EDITORIAL: Unique home for special family

York Dispatch Editorial Board

Thumbs up: Kimberley and Tom Kretzmer are putting the former Kralltown Elementary School to good use.

The couple bought the school, which closed in 2011, for $180,000 from the Dover Area School District and plan to make it home to their family, which now includes seven children, most of whom have medical conditions requiring specialized medical care.

Kralltown Elementary will be the third school in which Kimberley and Tom Kretzmer have lived in the past 10 years.

The couple adopt children with terminal or complex medical needs, and a school gives them the space and flexibility to care for them.

The family's first school, Duffield Elementary in Franklin County, was three stories with the kitchen downstairs — not ideal for watching children.

Kimberly Kretzmer and two of her children seven children, Elijah, 10 and Oliver, 13, at  the former Kralltown Elementary School that will soon be their home.
Wednesday, February 19, 2020.
John A. Pavoncello photo

More:Family creates home out of Kralltown Elementary School

"It was very inconvenient because we can’t have the kids out of sight," she said. "So to go down to cook was next to impossible."

The single-level Kralltown sits on 9 acres in a quiet Washington Township community at 21 Creek Road. There's even a playground in the backyard.

Kimberley and Tom and with seven of their children — one of them biological — live with four dogs and a 24-hour rotating nursing staff. Two adult children live away from home.

Most of their children require special care, such as ventilators for breathing and feeding tubes. Some have intellectual disabilities, liver disease and kidney failure. 

Though it will soon become a home, Kralltown will retain elements of its history — including a mural depicting greetings from children of different nationalities, which the family plans to keep.

But they also plan to do some renovations, including putting in handicap-accessible bathrooms, laundry rooms, an adapted kitchen, air conditioning, an indoor playground/therapy room (from the Make-a-Wish Foundation), a generator, partial fencing of the property and an in-ground pool.

They plan to move into the school within the next couple of months.

Thumbs up: In the male-dominated field of PIAA basketball officials, Jenny Horvatinovic and Sami Herman stand out. They’re among just half a dozen female high school girls’ basketball referees – and they’re hoping to see their ranks grow.

Horvatinovic was a McDonald’s All-American nominee as a player at Dallastown and then Red Lion during her high school days. She helped the Lions to the 2012 District 3 4-A title before moving on to college, where she played for two years at Monmouth and two years at the University of Tampa.

Referee Jenny Horvatinovic officiates during Central York's District 3 Class 6-A girls' basketball final against Central Dauphin at the Giant Center Saturday, Feb. 29, 2020. Horvatinovich played basketball at Dallastown and Red Lion during her high school career. Bill Kalina photo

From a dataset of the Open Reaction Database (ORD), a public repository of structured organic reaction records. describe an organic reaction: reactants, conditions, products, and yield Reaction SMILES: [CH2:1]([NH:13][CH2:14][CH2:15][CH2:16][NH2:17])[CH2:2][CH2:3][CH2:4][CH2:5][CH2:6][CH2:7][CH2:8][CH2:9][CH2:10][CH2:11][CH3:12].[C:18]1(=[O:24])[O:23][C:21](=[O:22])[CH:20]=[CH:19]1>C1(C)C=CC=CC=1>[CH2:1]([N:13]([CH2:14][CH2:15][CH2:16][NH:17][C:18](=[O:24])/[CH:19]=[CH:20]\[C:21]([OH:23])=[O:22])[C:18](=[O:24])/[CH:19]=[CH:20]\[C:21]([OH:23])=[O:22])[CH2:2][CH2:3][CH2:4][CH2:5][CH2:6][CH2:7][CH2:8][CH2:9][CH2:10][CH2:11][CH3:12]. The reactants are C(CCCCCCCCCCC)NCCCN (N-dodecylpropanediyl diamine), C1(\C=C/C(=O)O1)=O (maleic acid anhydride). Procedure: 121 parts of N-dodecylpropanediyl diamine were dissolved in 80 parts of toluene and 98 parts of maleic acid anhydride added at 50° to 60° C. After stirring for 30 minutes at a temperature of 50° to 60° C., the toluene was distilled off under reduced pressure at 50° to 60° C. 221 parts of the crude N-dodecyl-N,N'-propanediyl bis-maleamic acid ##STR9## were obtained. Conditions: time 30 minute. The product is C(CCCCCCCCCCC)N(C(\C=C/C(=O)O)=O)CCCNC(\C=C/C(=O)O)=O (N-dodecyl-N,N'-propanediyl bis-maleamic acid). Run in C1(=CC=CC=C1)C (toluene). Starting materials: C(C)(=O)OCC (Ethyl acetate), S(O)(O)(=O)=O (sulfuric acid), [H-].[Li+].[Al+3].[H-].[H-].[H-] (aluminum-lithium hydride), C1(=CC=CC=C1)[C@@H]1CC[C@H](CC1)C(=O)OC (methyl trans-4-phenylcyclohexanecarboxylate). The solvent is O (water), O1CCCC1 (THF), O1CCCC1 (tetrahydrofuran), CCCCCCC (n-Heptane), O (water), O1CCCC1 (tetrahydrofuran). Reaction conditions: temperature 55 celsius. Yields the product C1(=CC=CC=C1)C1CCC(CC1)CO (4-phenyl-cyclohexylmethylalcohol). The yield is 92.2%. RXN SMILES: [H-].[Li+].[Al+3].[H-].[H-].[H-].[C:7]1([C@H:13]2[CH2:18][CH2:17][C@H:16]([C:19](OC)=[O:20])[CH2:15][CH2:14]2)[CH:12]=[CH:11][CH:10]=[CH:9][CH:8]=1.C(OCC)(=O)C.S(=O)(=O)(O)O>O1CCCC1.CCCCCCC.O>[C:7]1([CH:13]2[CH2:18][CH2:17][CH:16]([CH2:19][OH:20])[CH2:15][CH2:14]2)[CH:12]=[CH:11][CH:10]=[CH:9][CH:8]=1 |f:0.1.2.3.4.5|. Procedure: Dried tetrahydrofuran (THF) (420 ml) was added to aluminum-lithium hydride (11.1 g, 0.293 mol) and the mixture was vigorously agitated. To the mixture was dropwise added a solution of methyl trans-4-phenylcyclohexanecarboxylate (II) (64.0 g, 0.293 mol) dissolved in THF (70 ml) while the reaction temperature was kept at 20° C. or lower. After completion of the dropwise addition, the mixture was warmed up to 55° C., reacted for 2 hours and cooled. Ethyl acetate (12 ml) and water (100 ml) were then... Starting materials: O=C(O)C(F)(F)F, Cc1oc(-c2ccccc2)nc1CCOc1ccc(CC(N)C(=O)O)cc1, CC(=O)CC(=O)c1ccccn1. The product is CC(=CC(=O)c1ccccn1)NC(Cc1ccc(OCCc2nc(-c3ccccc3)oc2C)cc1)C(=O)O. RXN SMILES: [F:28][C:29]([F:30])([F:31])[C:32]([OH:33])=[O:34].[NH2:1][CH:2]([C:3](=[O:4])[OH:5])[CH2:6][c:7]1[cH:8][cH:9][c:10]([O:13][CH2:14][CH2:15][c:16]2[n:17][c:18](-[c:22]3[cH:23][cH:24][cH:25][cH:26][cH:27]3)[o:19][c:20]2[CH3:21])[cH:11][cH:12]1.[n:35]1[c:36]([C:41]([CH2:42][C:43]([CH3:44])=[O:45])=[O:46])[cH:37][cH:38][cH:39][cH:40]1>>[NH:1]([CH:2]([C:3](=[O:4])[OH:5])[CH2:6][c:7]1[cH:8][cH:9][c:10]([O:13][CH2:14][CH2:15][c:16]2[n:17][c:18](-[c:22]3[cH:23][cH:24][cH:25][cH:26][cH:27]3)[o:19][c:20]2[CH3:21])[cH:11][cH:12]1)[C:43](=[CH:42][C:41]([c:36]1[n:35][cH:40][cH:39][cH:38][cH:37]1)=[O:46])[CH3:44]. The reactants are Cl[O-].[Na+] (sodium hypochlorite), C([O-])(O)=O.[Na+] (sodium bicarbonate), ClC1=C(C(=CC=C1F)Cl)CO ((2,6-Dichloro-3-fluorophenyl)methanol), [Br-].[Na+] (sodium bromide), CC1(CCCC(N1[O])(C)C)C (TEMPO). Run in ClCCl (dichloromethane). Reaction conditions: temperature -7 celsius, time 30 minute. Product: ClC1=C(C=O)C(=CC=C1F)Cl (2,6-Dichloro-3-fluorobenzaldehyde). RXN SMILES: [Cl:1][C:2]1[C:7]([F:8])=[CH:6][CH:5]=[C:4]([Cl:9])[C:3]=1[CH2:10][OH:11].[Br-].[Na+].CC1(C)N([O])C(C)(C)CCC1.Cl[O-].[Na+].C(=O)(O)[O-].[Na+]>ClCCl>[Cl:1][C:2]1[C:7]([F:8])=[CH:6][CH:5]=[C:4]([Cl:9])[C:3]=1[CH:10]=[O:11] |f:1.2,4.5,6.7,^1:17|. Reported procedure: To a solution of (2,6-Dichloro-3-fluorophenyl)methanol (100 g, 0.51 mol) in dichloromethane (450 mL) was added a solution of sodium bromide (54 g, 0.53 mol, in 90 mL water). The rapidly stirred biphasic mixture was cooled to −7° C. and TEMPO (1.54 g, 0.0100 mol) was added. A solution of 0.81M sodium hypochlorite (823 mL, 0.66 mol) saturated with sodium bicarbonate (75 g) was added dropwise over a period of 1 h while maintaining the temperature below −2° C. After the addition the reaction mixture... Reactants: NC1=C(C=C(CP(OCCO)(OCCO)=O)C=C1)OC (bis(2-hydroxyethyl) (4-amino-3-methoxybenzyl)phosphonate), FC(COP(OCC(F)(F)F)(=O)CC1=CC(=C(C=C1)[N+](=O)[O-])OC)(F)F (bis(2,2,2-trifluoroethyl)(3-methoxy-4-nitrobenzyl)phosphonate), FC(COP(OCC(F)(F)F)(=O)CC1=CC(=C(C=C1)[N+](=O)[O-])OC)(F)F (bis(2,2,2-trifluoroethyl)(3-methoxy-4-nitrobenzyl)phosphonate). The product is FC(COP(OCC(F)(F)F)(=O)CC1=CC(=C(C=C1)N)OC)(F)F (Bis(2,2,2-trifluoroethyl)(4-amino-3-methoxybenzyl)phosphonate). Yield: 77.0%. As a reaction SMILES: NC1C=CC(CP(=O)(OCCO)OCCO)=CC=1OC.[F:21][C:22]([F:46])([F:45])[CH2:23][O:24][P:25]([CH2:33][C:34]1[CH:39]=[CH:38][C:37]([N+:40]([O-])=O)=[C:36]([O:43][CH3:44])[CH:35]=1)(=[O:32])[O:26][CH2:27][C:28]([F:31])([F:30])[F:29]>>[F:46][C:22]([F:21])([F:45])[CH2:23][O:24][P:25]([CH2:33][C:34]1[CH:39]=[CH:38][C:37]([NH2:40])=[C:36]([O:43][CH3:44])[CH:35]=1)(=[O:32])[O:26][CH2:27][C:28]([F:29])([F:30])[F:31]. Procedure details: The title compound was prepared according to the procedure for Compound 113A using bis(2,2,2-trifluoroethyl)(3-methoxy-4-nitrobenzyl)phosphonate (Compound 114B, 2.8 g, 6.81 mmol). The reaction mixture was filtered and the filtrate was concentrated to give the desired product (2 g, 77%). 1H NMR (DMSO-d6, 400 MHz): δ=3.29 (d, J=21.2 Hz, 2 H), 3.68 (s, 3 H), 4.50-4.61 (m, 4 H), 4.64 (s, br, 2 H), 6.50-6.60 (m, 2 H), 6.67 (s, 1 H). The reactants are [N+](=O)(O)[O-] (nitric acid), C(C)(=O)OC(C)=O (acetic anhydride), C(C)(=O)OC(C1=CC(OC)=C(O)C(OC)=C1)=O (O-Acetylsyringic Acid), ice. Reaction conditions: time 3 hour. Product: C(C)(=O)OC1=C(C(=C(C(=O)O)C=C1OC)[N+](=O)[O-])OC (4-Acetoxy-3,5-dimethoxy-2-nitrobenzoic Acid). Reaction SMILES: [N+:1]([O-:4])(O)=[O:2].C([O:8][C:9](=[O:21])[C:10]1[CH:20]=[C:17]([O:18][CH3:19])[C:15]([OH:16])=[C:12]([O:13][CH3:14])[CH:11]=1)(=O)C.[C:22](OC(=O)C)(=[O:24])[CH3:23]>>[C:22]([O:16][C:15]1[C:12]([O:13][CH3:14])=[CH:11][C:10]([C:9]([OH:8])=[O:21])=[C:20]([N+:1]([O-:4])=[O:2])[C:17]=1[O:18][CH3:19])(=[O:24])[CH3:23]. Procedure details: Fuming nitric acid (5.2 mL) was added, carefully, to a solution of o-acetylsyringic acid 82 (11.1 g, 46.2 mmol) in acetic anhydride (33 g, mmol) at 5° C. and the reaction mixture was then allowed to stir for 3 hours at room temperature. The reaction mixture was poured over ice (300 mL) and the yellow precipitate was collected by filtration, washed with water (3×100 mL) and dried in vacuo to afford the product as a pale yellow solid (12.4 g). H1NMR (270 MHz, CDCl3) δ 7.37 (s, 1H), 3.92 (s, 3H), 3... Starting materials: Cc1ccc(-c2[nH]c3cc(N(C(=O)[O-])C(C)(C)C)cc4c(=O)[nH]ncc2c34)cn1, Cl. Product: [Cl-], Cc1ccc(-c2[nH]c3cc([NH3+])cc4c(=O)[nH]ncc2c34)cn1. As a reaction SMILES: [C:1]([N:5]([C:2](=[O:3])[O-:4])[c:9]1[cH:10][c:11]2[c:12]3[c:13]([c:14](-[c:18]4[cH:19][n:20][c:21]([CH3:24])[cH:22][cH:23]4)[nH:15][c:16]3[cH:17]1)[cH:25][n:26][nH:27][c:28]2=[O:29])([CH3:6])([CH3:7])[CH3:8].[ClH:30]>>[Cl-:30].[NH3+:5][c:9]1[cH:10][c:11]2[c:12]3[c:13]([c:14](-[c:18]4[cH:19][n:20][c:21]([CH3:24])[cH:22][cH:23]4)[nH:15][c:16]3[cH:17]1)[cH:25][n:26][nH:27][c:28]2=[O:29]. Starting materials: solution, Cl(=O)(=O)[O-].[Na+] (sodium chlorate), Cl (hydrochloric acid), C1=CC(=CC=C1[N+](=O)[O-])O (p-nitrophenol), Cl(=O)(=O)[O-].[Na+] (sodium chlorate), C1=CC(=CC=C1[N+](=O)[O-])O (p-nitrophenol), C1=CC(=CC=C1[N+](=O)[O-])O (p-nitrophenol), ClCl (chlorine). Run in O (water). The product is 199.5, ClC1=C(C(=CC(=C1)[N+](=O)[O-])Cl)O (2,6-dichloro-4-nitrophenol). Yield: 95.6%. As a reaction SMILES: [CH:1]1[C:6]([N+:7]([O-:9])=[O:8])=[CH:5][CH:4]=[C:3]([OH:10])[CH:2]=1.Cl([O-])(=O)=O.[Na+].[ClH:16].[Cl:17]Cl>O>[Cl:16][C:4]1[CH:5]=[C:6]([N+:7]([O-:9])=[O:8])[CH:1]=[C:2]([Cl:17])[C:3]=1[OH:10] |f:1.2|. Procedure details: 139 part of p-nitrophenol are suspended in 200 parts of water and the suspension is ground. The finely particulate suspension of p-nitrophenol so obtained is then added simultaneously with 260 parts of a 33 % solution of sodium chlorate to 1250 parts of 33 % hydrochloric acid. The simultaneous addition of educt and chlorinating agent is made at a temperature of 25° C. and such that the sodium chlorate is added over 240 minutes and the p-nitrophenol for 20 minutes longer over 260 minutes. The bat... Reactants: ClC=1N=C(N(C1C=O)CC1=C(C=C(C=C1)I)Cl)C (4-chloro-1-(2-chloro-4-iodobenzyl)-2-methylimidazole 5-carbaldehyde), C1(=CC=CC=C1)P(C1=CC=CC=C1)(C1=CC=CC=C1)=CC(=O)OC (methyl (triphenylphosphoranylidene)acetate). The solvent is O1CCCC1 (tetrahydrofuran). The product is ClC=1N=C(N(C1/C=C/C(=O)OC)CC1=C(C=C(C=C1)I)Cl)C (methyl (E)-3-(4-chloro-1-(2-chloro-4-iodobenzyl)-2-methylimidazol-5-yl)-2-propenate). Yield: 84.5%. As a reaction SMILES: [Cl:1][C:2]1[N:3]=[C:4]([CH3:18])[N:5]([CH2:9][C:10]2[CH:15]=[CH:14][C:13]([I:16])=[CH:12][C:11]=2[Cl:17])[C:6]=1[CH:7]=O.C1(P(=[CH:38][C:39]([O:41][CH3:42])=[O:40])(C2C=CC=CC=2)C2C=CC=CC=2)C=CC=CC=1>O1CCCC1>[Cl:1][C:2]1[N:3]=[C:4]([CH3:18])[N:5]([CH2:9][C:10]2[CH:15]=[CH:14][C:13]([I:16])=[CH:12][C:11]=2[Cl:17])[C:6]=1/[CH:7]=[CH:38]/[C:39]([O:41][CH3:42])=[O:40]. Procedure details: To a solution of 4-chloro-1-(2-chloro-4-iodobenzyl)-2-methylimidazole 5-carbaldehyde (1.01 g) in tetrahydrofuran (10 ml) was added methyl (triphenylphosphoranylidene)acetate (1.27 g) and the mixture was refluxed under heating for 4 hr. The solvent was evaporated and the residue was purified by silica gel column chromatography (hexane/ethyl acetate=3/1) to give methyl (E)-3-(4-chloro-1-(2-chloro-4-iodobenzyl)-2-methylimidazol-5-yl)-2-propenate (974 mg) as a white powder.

Herman is a former player at Spring Grove, where she spent two seasons before giving up the sport to pursue dancing. During her college days at the University of Pittsburgh, Herman was part of the Panthers dance team that performed during men’s and women’s basketball contests.

“I know that when I was a player, I didn’t think of becoming an official ever,” Horvatinovic said. “I looked around at all the officials for my games in high school and none of them looked like me, so it didn’t even seem like an option.”

More:Local female officials encourage other former athletes to help increase referee numbers

While the York Chapter of PIAA basketball officials for high school girls’ basketball is dominated by men, both Horvatinovic and Herman had nothing but good things to say about their peers.

“It really feels like they are my basketball family,” Herman said.

Both women agreed that the reason they and the others in the organization are doing what they do boils down to one thing.

“As a basketball official I really feel like I’m helping our youth out,” Herman said. “So doing this is a way of giving back.”

For those who also want to give back, but maybe don’t have the time to commit to coaching, getting involved as an official is something Horvatinovic and Herman encourage.

“The first thing that people say to me is that they would never do this,” Horvatinovic said. “Because they don’t want people yelling at them, but it’s not really as intimidating as people think it is. You have partners out on the court with you and you help each other out.”

“I know that (the York Chapter) is always looking for more officials,” Herman added. “If someone asks I just tell them that it’s a lot of fun and that we have a great camaraderie as a group.